creatures. Looking impartially at the little, sunken eyes which rested on me with a comical expression of embarrassment, I saw signs that said: There is some good here, under it disagreeable surface, if you can only find it.

She saluted me with a carefully performed courtesy, and threw open the door of a room on the ground floor.

"Pray, walk in, sir, and permit me to introduce myself. I am Mr. Gracedieu's cousin--Miss Jillgall. Proud indeed to make the acquaintance of a gentleman distinguished in the service of his country--or perhaps I ought to say, in the service of the law. The Governor offers hospitality to prisoners. And who introduces prisoners to board and lodging with the Governor?--the law. That, at least, is how I understand it. Beautiful weather for the time of year, is it not? May I ask--have you seen your room?"

The embarrassment which I had already noticed had extended by this time to her voice and her manner. She was evidently trying to talk herself into a state of confidence. It seemed but too probable that I was indeed the person mentioned by her prudent friend at the door.

Having acknowledged that I had not seen my room yet, my politeness attempted to add that there was no hurry. The wiry little lady was of the contrary opinion; she jumped out of her chair as if she had been shot out of it. "Pray let me make myself useful. The dream of my life is to make myself useful to others; and to such a man as you--I consider myself honored. Besides, I do enjoy running up and down stairs. This way, dear sir; this way to your room."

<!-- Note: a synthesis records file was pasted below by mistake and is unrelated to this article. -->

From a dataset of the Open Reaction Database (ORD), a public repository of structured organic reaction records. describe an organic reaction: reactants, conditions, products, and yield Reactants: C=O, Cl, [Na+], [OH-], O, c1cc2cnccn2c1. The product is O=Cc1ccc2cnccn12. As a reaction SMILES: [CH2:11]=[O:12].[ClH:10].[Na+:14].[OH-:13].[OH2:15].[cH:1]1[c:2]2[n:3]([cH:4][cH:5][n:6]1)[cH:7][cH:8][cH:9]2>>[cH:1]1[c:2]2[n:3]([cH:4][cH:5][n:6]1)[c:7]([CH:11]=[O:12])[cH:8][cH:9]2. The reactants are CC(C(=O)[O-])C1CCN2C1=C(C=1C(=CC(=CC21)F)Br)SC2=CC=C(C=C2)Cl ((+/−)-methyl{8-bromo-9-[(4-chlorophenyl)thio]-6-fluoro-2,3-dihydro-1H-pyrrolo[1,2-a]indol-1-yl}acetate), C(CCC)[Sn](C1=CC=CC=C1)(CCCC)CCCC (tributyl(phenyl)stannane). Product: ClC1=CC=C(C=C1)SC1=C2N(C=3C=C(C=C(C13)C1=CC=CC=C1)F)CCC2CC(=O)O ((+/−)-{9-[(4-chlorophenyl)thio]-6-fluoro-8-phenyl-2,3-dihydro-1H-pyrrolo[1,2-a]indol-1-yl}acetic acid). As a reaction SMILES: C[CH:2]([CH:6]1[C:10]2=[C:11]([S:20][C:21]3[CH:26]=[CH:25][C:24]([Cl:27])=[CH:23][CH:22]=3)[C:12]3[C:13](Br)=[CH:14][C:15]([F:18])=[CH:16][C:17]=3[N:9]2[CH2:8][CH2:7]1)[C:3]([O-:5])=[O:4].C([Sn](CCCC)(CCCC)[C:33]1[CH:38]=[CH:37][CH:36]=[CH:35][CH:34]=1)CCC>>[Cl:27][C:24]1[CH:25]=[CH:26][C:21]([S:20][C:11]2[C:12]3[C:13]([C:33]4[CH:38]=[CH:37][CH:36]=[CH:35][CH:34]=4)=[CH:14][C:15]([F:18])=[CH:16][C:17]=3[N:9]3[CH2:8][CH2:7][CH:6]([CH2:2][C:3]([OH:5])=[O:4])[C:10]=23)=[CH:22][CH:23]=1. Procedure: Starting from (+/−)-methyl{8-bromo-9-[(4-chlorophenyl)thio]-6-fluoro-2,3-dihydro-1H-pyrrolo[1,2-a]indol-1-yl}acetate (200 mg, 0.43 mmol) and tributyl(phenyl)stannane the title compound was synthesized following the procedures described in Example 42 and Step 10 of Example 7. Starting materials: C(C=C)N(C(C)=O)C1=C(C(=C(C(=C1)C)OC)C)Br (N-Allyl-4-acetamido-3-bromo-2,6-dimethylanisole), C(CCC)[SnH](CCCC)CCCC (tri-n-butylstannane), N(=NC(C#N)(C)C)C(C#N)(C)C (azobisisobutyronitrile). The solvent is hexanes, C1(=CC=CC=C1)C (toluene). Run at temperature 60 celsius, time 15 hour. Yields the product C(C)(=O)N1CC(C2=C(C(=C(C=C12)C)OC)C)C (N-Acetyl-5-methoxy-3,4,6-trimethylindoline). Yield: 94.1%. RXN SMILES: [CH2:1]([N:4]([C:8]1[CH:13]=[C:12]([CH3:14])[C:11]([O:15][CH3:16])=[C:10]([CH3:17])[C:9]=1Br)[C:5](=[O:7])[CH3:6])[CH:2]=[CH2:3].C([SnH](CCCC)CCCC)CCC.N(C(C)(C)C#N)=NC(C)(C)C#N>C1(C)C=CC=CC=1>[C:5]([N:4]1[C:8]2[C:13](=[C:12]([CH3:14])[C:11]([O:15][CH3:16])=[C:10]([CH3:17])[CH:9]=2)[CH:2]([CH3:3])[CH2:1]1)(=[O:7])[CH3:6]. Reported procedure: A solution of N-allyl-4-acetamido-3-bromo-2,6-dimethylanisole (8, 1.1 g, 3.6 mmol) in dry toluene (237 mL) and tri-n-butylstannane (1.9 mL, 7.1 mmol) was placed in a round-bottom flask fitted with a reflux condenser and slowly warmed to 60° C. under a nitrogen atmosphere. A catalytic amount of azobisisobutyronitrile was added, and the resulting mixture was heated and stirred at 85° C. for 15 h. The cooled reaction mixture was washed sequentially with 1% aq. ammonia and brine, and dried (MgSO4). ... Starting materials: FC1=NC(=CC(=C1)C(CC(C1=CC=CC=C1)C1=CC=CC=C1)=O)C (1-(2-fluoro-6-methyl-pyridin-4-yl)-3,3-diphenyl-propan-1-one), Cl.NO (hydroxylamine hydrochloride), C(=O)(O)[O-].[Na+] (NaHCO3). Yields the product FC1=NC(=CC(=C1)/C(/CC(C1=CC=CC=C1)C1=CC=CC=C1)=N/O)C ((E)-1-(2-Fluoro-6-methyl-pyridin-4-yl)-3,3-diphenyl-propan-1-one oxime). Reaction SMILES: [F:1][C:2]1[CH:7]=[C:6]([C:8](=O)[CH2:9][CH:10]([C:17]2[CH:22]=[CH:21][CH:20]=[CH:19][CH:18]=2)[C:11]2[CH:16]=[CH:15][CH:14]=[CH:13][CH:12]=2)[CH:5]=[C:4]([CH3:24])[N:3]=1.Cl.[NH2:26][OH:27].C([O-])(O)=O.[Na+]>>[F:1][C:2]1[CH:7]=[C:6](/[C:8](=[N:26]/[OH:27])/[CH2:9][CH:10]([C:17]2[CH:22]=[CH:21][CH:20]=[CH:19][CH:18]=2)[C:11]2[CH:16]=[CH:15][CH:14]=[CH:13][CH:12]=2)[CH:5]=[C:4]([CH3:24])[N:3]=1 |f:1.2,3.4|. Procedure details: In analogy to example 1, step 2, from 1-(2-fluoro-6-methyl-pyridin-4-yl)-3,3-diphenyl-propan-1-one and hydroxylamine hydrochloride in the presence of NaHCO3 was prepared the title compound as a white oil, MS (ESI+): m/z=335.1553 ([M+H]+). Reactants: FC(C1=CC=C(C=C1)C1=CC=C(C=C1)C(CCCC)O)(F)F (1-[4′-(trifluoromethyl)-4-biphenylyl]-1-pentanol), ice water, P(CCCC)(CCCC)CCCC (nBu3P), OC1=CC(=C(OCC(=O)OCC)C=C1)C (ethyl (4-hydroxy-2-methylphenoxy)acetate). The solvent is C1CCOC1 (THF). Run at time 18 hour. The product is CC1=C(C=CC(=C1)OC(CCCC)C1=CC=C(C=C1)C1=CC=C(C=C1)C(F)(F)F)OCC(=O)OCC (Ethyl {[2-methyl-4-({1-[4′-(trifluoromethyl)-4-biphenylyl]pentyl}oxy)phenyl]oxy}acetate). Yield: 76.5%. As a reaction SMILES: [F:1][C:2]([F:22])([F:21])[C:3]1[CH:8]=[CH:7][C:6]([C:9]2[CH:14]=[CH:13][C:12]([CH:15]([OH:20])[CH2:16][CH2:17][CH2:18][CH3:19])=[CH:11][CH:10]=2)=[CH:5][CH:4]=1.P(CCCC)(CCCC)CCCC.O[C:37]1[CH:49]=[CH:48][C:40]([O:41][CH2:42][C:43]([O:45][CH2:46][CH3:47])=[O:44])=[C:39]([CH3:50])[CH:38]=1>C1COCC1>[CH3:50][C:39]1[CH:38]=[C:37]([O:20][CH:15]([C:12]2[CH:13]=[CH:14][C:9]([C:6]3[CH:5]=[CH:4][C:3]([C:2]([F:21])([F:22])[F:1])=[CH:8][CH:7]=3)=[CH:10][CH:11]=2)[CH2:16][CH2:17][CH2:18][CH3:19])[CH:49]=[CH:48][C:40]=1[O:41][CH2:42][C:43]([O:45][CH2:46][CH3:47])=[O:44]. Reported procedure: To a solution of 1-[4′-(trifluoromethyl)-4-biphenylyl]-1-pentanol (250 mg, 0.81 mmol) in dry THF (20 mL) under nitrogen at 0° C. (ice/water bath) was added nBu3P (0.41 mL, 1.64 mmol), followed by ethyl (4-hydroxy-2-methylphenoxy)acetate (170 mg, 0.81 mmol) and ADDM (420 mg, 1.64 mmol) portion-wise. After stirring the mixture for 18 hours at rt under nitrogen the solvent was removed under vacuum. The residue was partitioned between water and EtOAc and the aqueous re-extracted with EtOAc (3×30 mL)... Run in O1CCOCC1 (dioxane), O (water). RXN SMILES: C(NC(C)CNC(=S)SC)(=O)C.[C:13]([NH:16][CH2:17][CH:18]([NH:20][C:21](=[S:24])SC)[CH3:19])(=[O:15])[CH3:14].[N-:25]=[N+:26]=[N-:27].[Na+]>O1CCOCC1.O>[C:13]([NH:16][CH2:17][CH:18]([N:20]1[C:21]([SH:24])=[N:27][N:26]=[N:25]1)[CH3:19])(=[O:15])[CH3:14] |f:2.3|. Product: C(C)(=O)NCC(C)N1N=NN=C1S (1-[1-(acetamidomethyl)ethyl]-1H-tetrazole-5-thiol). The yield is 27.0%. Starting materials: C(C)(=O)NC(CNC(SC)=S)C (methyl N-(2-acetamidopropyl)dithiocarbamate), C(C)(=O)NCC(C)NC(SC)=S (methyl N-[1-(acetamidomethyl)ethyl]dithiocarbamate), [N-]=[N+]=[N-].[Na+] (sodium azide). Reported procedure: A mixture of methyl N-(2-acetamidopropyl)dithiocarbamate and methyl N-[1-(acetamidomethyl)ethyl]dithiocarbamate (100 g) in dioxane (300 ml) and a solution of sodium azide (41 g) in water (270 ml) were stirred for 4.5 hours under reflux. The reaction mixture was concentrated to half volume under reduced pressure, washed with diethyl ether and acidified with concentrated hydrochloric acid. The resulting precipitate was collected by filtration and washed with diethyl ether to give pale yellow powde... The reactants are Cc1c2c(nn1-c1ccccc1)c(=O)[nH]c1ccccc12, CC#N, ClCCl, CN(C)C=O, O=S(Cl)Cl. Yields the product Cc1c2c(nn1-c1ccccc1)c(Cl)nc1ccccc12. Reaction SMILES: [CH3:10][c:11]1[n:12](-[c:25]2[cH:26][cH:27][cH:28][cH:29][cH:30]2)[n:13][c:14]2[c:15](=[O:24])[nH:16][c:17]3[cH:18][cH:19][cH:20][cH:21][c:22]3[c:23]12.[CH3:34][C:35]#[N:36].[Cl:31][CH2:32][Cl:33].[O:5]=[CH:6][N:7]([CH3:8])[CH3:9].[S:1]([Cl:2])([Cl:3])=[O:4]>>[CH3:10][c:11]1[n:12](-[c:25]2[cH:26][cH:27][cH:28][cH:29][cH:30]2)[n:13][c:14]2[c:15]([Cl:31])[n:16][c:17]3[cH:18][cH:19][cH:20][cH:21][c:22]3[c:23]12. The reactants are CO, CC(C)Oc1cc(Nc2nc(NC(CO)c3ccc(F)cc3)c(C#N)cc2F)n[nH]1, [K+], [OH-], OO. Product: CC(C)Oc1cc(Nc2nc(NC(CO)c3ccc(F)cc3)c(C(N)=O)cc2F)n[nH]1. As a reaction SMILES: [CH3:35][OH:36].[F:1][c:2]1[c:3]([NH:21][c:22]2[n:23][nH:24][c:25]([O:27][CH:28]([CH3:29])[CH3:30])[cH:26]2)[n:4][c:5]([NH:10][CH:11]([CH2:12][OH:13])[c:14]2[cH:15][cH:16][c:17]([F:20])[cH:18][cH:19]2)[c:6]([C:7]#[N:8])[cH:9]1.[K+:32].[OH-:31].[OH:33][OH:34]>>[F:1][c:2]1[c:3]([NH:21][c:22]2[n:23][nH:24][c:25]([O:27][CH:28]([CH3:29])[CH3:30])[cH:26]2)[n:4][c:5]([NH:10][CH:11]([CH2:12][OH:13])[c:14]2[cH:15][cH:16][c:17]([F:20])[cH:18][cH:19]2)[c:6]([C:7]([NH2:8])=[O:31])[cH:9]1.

She skipped up the stairs, and stopped on the first landing. "Do you know, I am a timid person, though I may not look like it. When I am afraid my hands turn cold. They are cold now; my curiosity gets the better of me, and I am going to be inquisitive. Did you notice a lady who was taking leave of me just now at the house door?"

I replied that I had seen the lady for a moment, but not for the first time. "Just as I arrived here from the station," I said, "I found her paying a visit when you were not at home."

"Yes--and do tell me one thing more." My readiness in answering seemed to have inspired Miss Jillgall with confidence. I heard no further allusion to cold hands, no more confessions of overpowering curiosity. "Am I right," she proceeded, "in supposing that Miss Helena accompanied you on your way here from the station?"


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The Legacy of Cain


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